Hail the Violinistas
Helen Wallace applauds equality in professional violin playing today
News of lone women making it to the top of a profession are both cheering and depressing: if there were more of them, it wouldn’t be a story.
In industries like banking (Ana Patricia Botin, CEO of Santander), international finance (Christine Lagarde, IMF) oil (Maria das Gracas Silva Foster, head of Brazil’s national oil company) and conducting (let’s not rehearse that one again) these heroines are the exceptions. But there’s one high-profile field in which women have quietly achieved dominance without fanfare or favouritism.
Have a look at this year’s Proms guide, and you’ll notice the number of female solo violinists exceeds that of male. OK, you may say, that’s just one festival. But sit back and conjure the best-known violinists in the world today and you’ll find more female names than male. I’m thinking Lisa Batiashvili, Nicola Benedetti, Sarah Chang, Isabelle Faust, Julia Fischer, Vilde Frang, Hilary Hahn, Alina Ibragimova, Janine Jansen, Leila Josefowicz, Patricia Kopatchinskaja, Tasmin Little, Midori, Viktoria Mullova, Anne-Sophie Mutter, Rachel Podger, Baiba Skride and Carolin Widmann… l could go on, but let’s end with the peerless violist Tabea Zimmermann.
Without exception, these musicians have risen through merit, studied hard, made good choices, showed entrepreneurial flair and built a distinctive set of relationships with conductors, repertoire and composers. The tired saw that ‘everyone sounds the same these days’ simply doesn’t hold, from Ibragimova’s classical transparency to Kopatchinskaja’s sizzling Bartók, Tasmin Little’s intuitive Elgar to Isabelle Faust’s gravely beautiful Berg. No one could mistake Josefowicz for Julia Fischer, or Anne-sophie Mutter for Hilary Hahn. All have developed their own voices, and many have excelled in leadership and directing too, notably Benedetti, Jansen, Mutter and Podger.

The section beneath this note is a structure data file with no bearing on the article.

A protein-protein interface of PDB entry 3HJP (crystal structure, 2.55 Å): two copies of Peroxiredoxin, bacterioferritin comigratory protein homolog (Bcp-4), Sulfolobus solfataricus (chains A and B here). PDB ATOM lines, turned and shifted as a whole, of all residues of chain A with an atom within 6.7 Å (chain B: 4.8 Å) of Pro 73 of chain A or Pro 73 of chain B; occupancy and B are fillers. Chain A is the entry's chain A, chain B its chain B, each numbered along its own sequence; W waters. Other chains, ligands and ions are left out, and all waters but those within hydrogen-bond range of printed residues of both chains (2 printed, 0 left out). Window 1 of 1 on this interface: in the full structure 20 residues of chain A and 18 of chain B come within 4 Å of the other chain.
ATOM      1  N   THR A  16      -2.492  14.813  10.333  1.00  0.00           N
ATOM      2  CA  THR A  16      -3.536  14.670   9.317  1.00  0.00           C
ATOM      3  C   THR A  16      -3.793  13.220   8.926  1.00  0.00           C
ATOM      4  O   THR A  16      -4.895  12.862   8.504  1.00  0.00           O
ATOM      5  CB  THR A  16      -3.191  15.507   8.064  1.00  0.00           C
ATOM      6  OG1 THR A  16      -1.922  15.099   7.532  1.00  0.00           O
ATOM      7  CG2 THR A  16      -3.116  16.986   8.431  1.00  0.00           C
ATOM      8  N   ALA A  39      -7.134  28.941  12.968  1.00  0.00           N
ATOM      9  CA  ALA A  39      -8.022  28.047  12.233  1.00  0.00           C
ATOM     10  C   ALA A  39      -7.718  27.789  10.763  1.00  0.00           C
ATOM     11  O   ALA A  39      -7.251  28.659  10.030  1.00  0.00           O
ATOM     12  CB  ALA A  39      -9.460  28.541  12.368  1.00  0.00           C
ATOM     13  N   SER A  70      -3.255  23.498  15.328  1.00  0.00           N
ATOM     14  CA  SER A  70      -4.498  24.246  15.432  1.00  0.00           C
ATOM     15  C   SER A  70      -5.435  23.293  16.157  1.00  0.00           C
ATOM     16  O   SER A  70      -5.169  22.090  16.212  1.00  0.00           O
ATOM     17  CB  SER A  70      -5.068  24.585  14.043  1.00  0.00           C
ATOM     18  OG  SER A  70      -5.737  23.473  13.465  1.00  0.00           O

Yes, there have always been great female violinists: the legendary Ginette Neveu, Jelly d’Arányi and Ida Haendel are three, while the recordings of Kyung-Wha Chung and Iona Brown remain benchmarks for many. But they made up a tiny minority in their day, with men from Heifetz to Perlman to Bell dominating the recording catalogue. No one would want to be without them, or Nigel Kennedy, Frank Peter Zimmermann, James Ehnes, Barnabás Keleman, Pekka Kuusisto and Anthony Marwood today, and I’m not suggesting the women are ‘better’. But they have proved that parity is possible.
We’re at a tipping point in orchestras too. Women have long been a force to be reckoned with in the chamber music and Baroque world, from the influential Alice Harnoncourt through to Monica Huggett, Maggie Faultless, Rachel Podger, Nadja Zwiener (English Concert), Kati Debretzeni and Alison Bury (OAE), and Christiane Busch ‘Konzertmeisterin’ of Herreweghe’s Collegium Vocale Gent. Formidable British female violin leaders include Clio Gould (RPO among others), Jacqueline Shave (Britten Sinfonia) and Janice Graham (ENO). When even the Borusan Istanbul Philharmonic Orchestra (coming to the Proms this August) has a female leader you know it’s time to dump the term ‘concert master’.
The wonder is it’s taken this long: you have only to look at the make-up of youth orchestras to see the future of string playing is a model of equality. In fact, the concern now is that fewer boys are taking up the violin. But in general education girls outdoing boys at GCSE and A level has not yet translated into them getting top jobs. Why has it worked in music? Youth is the answer. To be a professional violinist, you need to start in early childhood and to know if you’re making it by the time you’re a teenager. This gives women a good 20 years playing time before difficult questions of parenthood loom. Many of these violinists have managed career and children, mostly because they were established long before they had them. (I’ll never forget one high profile soloist who revealed that in the 1970s she had had to leave her baby son in an orphanage when she decided she needed to build her career in America. Thankfully, those days are gone.)
Some grumpy male violinists complain that pouting good looks are the key to success here. Good luck to anyone who’d like to make that accusation in person. I’ve rarely come across such a tough or serious group of professionals – they have to be – and would defy any politician to match them for inscrutable diplomacy. Let’s take a moment to celebrate their achievement, while pondering this: are they paid as much as their male counterparts? I hope so, but rather suspect not.
Helen interviews violinist Tasmin Little in our August issue, out Wednesday 9 July